The direct effects of the COVID-19 pandemic range from uncomfortable to devastating—mentally, physically, socially and financially. While preventing the spread of the coronavirus should be everyone’s top priority right now, policymakers must also take action to protect Americans from the pandemic’s potential long-term effects. One such effect is the damage it could cause to millions of consumers’ credit scores.

Many of my friends just lost their jobs. Restaurant workers, retail employees, those in the gig economy and many who are self-employed have taken a serious hit in cut hours or losing their jobs completely, with no definitive answer to when they can expect to work normal hours again. Many will struggle to make credit card, student loan, utility or other bill payments on time, if at all.

In the meantime, credit reporting agencies will continue to keep records of missed payments and growing debt.

While some of us will be OK, many people were already living paycheck to paycheck. A bad credit score isn’t the first thing on their minds, but that could very well be part of the financial fallout of this crisis. A low credit score impacts more than just access to credit. It can affect someone’s ability to find work, housing or affordable loans. With negative reporting during a crisis like this, financial struggles in the next few months could lead to financial stress for years to come.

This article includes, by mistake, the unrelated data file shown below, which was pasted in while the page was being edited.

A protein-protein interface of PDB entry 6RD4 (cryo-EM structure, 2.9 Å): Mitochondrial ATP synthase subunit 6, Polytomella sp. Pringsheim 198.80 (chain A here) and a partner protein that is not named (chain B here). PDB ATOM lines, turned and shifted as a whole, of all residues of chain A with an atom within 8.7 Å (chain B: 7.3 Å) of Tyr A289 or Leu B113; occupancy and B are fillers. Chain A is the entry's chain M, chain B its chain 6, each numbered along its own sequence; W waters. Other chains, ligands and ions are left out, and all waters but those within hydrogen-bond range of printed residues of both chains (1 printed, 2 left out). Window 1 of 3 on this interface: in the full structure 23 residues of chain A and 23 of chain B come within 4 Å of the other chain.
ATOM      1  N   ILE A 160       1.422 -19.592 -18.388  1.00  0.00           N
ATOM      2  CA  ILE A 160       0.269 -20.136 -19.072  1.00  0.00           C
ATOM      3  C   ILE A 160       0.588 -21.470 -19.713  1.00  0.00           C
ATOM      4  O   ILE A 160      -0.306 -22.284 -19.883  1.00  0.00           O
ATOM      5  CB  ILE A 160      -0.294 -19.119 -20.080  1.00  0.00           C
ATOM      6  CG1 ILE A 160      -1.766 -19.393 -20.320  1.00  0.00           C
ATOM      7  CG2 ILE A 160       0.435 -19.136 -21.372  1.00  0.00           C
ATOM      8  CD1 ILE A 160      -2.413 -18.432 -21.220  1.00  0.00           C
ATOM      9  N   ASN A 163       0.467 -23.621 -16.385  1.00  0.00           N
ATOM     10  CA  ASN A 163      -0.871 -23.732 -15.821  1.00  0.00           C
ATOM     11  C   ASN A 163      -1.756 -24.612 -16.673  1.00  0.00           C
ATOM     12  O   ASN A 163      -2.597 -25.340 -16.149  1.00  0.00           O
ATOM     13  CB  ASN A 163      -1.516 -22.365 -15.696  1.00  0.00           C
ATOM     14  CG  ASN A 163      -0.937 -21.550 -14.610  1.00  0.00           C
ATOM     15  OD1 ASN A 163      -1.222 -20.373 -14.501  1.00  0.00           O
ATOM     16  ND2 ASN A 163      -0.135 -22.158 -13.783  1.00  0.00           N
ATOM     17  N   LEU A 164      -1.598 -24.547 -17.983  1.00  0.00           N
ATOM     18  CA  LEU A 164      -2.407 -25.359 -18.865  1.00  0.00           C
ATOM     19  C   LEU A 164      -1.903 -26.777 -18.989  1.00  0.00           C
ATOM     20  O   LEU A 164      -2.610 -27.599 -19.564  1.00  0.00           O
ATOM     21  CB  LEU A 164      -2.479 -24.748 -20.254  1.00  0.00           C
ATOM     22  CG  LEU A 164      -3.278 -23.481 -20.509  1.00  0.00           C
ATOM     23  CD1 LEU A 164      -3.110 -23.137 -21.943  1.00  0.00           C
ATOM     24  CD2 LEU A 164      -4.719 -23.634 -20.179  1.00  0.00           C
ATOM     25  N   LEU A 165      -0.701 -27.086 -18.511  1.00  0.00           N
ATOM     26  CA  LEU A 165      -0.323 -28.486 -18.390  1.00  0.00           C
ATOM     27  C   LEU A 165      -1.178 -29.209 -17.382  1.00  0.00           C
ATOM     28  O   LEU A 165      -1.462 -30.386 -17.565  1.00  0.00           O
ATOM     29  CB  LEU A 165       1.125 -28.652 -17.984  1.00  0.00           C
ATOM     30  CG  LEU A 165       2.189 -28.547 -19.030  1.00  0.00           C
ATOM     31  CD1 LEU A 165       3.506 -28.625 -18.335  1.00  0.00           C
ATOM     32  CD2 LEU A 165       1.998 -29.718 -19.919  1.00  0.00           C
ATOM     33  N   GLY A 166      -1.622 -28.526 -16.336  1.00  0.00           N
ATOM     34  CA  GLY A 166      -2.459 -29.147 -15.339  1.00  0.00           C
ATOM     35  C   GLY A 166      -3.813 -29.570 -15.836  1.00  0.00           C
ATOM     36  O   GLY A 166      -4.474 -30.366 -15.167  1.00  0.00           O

As things stand, American consumers now face this risk, through no fault of their own. Our financial system is on autopilot when it comes to the adverse financial ramifications of missed payments: Under the current system, the credit reporting bureaus treat any delinquencies caused by pandemic-related loss of income the same as those resulting from poor financial management.

Tens of millions of Americans’ lives have already been upended by the coronavirus. Millions of their credit reports will enter a downward spiral without action from Congress. Impaired credit histories will haunt them for years.

That is why Wisconsin’s U.S. senators and representatives should protect consumers from negative credit reporting during the pandemic. Congress should suspend negative credit reporting for 120 days, giving Wisconsinites a chance to make it back on their feet without long-term financial damage.

Sabrina Clevenger is a consumer fellow with WISPIRG, a Madison-based public interest research group.

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